March 30, 2011

It looks like a plot is afoot. I only hope it spreads quickly or we are all lost.

The neighborhood eight and A. Jones

Tomorrow the baseball season opens, so what else...a baseball story.


The Neighborhood Nine were down to eight, and the big game was coming up. The rules were tight and had to be followed. Only kids who lived within their area could play. The team had done well all season, but now the biggest game of the season was coming up against the Mean Machine. The Mean Machine from the industrial area of town were big and tough and good.

They looked the rulebook over and over, but there were no loopholes. Nine must play and they had to be from the team's area. The eight didn't know what to do. They moaned and groaned and scratched and spit. They whined, and grumbled and pounded the mitt.

In the background, stood a skinny freckle faced girl with sandy hair in pigtails, tucked under a baseball cap. She wore rolled up jeans and droopy socks and a shirt half in her pants and half out. Her name was Agnes and girl stuff was not enough for her. Her dream was not to be Miss America, or prom queen, or a cheerleader. No, Agnes' greatest dream was to be a shortstop, not a girl shortstop, but the greatest shortstop ever there was. She wanted to be better than Omar, Nomar and Jeter. But the boys would not let her play. They just laughed and said she was just a girl and a skinny one at that. But now, maybe now, when they had to have one more player...maybe now was Agnes' turn.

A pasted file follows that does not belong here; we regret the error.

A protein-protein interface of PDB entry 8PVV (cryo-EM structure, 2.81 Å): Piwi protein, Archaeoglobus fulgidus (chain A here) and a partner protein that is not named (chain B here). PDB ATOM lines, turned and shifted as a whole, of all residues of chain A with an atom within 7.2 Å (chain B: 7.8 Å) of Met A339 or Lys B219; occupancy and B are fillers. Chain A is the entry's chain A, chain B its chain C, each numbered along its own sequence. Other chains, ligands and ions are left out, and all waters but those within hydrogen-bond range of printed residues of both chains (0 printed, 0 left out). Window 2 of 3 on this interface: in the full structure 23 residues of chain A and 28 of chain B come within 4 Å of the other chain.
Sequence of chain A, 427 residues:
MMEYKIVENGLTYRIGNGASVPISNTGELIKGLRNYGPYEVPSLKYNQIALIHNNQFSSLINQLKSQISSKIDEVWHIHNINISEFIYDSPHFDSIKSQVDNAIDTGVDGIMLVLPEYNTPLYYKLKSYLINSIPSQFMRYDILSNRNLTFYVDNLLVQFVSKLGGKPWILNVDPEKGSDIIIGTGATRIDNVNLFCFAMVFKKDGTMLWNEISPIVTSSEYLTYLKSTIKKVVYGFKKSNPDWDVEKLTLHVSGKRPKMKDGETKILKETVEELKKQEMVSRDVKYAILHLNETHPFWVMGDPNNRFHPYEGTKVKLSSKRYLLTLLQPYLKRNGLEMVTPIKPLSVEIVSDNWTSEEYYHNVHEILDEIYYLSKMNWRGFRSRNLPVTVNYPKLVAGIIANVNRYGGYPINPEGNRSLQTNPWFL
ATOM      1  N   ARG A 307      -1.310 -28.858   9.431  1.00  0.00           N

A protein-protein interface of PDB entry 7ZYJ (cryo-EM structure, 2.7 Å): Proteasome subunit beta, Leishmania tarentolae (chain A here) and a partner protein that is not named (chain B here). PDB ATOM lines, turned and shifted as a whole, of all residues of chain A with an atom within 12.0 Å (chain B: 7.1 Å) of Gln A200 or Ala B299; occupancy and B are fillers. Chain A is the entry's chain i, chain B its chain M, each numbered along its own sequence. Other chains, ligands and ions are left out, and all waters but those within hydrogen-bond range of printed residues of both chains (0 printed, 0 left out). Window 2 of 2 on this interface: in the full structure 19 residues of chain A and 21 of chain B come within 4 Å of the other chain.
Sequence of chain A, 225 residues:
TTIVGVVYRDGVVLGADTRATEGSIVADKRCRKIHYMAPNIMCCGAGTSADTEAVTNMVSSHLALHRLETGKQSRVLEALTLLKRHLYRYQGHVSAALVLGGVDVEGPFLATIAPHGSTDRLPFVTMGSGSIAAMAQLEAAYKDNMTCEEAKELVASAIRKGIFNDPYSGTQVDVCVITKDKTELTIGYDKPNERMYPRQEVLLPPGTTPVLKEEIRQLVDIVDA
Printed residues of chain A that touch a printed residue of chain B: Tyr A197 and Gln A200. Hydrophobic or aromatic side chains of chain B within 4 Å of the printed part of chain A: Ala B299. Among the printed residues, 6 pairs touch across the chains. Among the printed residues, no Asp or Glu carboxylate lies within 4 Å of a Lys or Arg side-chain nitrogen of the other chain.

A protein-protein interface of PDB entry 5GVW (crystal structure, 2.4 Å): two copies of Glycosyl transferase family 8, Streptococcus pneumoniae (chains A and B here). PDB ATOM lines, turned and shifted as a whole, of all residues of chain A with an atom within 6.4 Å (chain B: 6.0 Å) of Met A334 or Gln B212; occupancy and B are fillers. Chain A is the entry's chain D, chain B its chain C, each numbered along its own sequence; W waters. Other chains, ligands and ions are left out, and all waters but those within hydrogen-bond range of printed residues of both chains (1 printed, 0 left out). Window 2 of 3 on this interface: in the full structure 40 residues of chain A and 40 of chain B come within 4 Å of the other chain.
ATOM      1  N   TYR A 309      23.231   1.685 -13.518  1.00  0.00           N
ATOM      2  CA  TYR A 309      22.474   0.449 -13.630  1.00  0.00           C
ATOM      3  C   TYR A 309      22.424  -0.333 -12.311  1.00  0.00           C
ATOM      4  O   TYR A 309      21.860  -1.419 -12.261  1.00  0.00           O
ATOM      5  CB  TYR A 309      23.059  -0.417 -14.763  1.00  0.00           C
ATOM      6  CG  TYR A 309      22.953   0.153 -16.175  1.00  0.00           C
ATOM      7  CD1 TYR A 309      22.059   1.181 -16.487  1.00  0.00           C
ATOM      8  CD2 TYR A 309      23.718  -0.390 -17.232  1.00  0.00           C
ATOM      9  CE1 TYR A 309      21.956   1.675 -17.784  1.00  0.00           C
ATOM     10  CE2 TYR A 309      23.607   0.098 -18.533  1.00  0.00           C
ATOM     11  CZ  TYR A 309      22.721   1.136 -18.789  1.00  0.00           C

What were the eight to do? How could they show up for the big game with eight and Agnes? But no other options were to be found, so on the day of the big game there they were, Bobby and Tommy, Joe and Sam, Maxie, Georgie, Jimmy, Timmy and the new guy A. jones.

The game was tight and the teams were full of fight. Machine was up by one in the second, the Neighborhood Eight and A. jones tied it in the fourth and went ahead in the sixth. The day was hot and tempers were too, and the Machine forged ahead to show they were not through. The bottom of the ninth was here and the Neighborhood Eight and A. jones were behind by one.

Maxie led off with a hit and hope was born. Georgie and Jimmy did their best, but the Machines pitcher put them to rest. Next up was Timmy, but he had not gotten on base all day and it looked bad for the eight and A. jones. The count was full, three and two, when Timmy knew what he had to do. The pitcher wound up his long arm and let it fly and Timmy let it hit him in the eye. Take a base.

So here it was bottom of the ninth, two out, two on, one run behind, and coming to bat was the skinny new kid, A. jones. Agnes had made Omar, Normar and Jeter proud, but now it was A. jones against the biggest, strongest boy of all, six foot tall and born from steelworkers, tough and mean, but backing down would destroy her dream.

A. jones dug in at the plate, and stared at the mound. Pitcher stared at batter, and neither blinked. The battle lines were drawn and no quarter was to be given or expected. A. jones scratched the dirt with her cleats, and the pitcher tossed the rosin bag down at his feet.